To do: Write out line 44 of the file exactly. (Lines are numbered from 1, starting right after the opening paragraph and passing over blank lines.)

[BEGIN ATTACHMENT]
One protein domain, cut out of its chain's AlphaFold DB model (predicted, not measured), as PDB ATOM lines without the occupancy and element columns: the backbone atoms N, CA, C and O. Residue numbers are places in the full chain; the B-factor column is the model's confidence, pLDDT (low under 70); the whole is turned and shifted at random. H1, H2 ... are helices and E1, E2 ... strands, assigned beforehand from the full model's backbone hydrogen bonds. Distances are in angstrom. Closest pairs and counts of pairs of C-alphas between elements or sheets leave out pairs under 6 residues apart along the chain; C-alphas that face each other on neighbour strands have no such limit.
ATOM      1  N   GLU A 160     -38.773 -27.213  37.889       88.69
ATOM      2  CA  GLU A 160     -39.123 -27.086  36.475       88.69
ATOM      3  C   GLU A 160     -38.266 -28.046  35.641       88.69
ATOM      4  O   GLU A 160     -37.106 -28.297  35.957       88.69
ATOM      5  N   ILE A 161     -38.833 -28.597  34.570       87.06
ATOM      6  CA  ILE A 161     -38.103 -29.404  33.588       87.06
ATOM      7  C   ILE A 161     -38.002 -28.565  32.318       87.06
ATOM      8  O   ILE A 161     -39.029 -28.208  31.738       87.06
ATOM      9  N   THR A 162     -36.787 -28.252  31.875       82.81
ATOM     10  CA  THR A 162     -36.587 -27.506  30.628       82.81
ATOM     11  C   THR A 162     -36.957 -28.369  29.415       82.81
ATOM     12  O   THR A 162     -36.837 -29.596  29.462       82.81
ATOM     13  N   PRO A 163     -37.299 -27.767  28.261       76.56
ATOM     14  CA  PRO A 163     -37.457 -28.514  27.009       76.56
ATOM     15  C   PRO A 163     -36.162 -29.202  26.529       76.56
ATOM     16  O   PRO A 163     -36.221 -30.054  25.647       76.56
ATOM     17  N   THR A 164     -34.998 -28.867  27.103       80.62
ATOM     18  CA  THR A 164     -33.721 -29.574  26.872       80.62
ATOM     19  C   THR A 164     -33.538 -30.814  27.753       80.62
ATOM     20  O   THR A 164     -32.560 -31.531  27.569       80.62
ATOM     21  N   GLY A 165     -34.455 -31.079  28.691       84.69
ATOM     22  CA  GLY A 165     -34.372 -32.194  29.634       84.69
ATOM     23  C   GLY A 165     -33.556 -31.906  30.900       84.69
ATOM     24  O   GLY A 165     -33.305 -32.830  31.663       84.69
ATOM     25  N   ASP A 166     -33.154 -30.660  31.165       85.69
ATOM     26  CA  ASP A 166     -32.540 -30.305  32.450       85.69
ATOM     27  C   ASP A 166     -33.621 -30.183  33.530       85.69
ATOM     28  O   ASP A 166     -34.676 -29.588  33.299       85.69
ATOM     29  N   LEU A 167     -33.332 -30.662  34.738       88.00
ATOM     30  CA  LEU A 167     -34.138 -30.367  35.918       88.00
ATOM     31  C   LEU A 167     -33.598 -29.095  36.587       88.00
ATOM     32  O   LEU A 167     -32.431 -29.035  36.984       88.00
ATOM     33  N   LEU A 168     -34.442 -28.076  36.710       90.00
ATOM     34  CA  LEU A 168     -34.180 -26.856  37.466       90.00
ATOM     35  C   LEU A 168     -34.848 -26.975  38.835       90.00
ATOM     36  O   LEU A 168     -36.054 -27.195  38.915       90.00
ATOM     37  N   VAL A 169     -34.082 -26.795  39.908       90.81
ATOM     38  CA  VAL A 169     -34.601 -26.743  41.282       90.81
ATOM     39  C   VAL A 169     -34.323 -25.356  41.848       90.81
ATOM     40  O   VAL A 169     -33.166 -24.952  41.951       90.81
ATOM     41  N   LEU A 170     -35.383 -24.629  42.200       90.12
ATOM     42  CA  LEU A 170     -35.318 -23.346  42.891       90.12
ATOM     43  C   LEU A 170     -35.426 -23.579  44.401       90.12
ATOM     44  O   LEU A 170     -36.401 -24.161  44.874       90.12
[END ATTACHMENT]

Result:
ATOM     44  O   LEU A 170     -36.401 -24.161  44.874       90.12